- Total and Permanent Disability: cancels your entire student loan debt if a medical doctor, or the SSA, VA determine that medical issues prevent you from working.
Can AES student loans be forgiven? The private student loans AES services are not eligible for loan forgiveness. But the federal student loans it servicers can be forgiven under different programs offered by the Department of Education.
Are my loans stuck with AES?
The Department of Education sometimes moves loans from one servicer to another based on performance and contracts. The department is overhauling its servicing platform, following announcements from FedLoan and Navient that the companies were calling it quits on federal student loan servicing. The departures will cause more than 15 million borrowers to move to new servicers — a process that hasn’t in the past always gone smoothly.
Here are two things you can do to minimize errors with your account:
- Download your payment history from your online account or ask your servicer to mail you a copy.
- Update your contact information with your most recent address, phone number, and email address.
You’ll be notified before your loans are moved to or from AES. Despite the changes, your student loan repayment options and forgiveness will remain the same with the new servicer. But the quality of customer service may be different.
If you’re dissatisfied with AESs performance, you can move your loans to a new servicer by consolidating at studentaid.gov.
Federal student loan servicers:
- Aidvantage (formerly Navient)
- Edfinancial Services
- FedLoan Servicing
- Great Lakes
- American Education Services services Federal Family Education Loans only.
- Default Resolution Group only handles federal students loans in default.
Will AES student loans be forgiven?
It’s unlikely that the federal student loans AES services will be forgiven by the president. President Joe Biden campaigned on a platform partly based on loan forgiveness. Since taking office, the Biden administration has announced loan forgiveness for several student loan borrowers under existing programs. He has yet to use his executive authority to cancel $10 thousand in student loan debt.
With each day that passes, it appears lesslikely he will use that power. But even if he does, AES student loans wouldn’t be forgiven because they are not owned by the U.S. Department of Education. The loans AES services are either federal student loans owned by a guaranty agency or are private student loans owned by someone other than the federal government.
How to make payments to AES
Borrowers can access their accounts at AESSuccess.org and make payments online. They can also pay through the mobile app, by phone at 800-233-0557, or by mailing a check or money order payable to American Education Services to:
American Education Services
P.O. Box 65093
Baltimore, MD 21264-5093
Making payments to AES with direct debit and autopay is the easiest and most reliable method to make your payments by the due date. Direct debit creates an automatic withdrawal from your bank account on a specified date each month.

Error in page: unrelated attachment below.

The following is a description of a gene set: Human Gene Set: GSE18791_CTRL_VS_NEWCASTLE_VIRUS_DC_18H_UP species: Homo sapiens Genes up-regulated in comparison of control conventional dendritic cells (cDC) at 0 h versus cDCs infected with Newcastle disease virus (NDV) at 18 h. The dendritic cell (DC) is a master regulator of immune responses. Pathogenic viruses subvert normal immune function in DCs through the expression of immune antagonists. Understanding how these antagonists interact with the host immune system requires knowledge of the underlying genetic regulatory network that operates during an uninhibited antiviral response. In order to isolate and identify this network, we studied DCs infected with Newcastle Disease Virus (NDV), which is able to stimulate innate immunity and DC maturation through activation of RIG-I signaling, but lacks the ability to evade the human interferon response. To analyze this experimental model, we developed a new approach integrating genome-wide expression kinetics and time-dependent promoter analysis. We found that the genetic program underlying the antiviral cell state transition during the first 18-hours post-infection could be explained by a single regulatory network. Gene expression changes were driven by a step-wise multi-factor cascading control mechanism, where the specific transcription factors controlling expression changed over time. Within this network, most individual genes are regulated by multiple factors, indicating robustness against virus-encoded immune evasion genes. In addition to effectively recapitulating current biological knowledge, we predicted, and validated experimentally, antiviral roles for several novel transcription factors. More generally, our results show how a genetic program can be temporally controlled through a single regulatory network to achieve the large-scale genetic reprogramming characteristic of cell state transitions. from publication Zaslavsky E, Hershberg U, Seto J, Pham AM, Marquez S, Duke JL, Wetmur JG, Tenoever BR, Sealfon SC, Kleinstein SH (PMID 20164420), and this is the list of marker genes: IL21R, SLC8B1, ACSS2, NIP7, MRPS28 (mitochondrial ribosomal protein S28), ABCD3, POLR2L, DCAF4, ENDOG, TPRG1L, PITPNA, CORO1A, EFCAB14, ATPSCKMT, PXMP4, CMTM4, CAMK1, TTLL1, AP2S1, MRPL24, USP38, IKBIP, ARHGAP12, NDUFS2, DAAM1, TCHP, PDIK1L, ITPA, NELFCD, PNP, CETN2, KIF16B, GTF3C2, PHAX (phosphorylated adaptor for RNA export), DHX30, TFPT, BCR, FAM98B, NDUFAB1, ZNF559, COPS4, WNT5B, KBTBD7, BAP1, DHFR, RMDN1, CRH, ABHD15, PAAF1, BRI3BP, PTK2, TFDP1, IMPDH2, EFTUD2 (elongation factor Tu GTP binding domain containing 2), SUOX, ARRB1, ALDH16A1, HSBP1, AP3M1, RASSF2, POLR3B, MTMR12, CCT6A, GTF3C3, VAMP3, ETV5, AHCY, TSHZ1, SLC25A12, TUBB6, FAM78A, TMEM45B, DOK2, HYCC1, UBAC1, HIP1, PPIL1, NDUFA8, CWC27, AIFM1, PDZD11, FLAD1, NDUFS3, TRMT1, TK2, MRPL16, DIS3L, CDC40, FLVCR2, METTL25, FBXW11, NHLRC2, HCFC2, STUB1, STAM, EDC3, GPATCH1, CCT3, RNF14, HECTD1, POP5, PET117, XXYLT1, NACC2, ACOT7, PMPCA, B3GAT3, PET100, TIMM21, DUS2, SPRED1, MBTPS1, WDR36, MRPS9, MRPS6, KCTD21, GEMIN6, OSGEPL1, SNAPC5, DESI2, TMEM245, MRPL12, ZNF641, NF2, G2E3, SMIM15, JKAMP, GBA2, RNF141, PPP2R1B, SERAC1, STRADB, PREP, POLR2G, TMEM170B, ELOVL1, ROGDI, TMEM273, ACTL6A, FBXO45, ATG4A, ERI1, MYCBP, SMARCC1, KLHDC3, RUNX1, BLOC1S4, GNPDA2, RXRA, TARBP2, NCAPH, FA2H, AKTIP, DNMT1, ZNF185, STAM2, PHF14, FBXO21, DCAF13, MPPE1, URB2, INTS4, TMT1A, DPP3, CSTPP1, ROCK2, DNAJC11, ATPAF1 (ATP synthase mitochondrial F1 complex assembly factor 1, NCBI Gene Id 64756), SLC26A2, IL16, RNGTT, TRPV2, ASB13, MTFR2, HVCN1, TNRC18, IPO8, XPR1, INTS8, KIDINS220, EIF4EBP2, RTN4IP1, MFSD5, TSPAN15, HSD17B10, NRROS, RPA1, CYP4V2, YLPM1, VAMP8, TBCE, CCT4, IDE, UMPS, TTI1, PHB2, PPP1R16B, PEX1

AES’s parent company, PHEAA, has been subject to multiple lawsuits by states for allegedly mismanaging the PSLF program. For instance, in 2019, the New York attorney general sued the company, alleging it failed to properly inform applicants of the PSLF program’s requirements, resulting in a nearly 99% denial rate. PHEAA settled a lawsuit with Massachusetts’ attorney general earlier this year, which raised much of the same allegations.
Recently, FedLoan Servicing announced it would not renew its contract with the Department of Education. AES has not made a similar announcement.
About American Education Services
AES is a student loan servicer for FFEL Loans, which includes Stafford Loans, Unsubsidized Stafford Loans, Federal PLUS Loans, and Federal Consolidation Loans. The FFEL program was discontinued in June 2010 under the Obama administration. However, millions of borrowers have outstanding balances on those loans.
AES is not a government agency. But its parent company, Pennsylvania Higher Education Assistance Agency, is a quasi-nongovernmental organization. The state of Pennsylvania initially established PHEAA as a state agency. But the company is now run privately and with limited legislative oversight.
You can contact AES by phone at 800-233-0557, Monday through Friday, 7:30 a.m. to 9:00 p.m. ET. You can also send general correspondence to:
American Education Services
P.O. Box 2461
Harrisburg, PA 17105-2461
How to Complain About American Education Services
If you’re having difficulty with AES that you’ve been unable to resolve, start by filing a complaint directly with the
Another option is to file a complaint with the Federal Student Aid Feedback Center.
You can also file a complaint with the Department of Education’s highest customer service office, the FSA Ombudsman. Call 877-557-2575.
If your issue goes unresolved, you can also make complaints about American Education Services to:
- the Consumer Financial Protection Bureau (CFPB)
- the Better Business Bureau (BBB)
- your congressional representative
- your state attorney general’s office
Need help with American Education Services? Let’s talk
If you want to go over your options, schedule a free 10-minute phone call with me. I’ve got years of experience helping people like you with their student loans.
Let’s talk. I can help you find a way to finally tackle your student loan debt for good.